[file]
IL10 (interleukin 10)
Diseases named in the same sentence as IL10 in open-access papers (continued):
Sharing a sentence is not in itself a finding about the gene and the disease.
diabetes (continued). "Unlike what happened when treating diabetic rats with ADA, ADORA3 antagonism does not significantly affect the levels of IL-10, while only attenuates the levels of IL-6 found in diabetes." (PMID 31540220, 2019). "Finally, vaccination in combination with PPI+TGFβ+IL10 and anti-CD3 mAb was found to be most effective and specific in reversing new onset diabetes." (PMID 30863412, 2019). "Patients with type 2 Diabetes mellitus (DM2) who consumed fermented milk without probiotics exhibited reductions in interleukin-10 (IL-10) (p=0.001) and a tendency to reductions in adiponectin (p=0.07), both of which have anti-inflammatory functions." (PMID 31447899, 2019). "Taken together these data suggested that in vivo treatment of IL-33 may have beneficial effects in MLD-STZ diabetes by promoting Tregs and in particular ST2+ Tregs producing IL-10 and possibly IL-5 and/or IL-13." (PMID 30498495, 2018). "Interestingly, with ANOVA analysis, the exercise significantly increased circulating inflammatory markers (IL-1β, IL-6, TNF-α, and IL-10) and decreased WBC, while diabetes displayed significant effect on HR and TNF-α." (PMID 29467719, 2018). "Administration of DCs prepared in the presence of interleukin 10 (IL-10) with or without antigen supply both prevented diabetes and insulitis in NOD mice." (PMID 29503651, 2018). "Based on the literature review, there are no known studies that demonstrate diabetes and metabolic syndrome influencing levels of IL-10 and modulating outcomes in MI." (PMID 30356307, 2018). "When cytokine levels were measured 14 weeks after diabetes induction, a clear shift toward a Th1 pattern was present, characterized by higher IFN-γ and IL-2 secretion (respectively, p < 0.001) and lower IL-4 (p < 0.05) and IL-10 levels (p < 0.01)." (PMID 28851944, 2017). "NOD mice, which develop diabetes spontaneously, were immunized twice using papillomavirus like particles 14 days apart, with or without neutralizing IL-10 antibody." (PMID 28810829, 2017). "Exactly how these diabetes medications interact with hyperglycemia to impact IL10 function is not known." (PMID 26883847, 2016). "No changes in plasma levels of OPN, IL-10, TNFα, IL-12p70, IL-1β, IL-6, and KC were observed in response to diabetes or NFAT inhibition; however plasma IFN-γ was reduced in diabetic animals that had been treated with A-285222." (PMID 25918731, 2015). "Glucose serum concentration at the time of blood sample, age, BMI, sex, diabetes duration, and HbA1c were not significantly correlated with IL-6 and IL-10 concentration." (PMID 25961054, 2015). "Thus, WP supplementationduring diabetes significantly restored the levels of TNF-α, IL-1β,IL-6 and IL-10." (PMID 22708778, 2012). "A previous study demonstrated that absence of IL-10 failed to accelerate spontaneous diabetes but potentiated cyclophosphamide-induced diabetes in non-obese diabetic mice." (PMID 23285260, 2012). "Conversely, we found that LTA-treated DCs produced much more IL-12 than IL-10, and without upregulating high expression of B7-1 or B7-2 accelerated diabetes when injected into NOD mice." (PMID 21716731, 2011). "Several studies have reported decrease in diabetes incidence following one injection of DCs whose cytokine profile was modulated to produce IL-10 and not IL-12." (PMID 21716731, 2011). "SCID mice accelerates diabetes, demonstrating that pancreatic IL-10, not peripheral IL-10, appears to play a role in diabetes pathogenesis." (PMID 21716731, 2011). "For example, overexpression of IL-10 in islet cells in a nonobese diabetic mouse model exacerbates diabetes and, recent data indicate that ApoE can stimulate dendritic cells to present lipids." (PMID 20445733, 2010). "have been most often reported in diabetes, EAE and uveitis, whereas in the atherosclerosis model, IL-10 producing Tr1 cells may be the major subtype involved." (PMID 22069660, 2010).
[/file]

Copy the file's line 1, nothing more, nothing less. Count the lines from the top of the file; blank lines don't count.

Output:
IL10 (interleukin 10)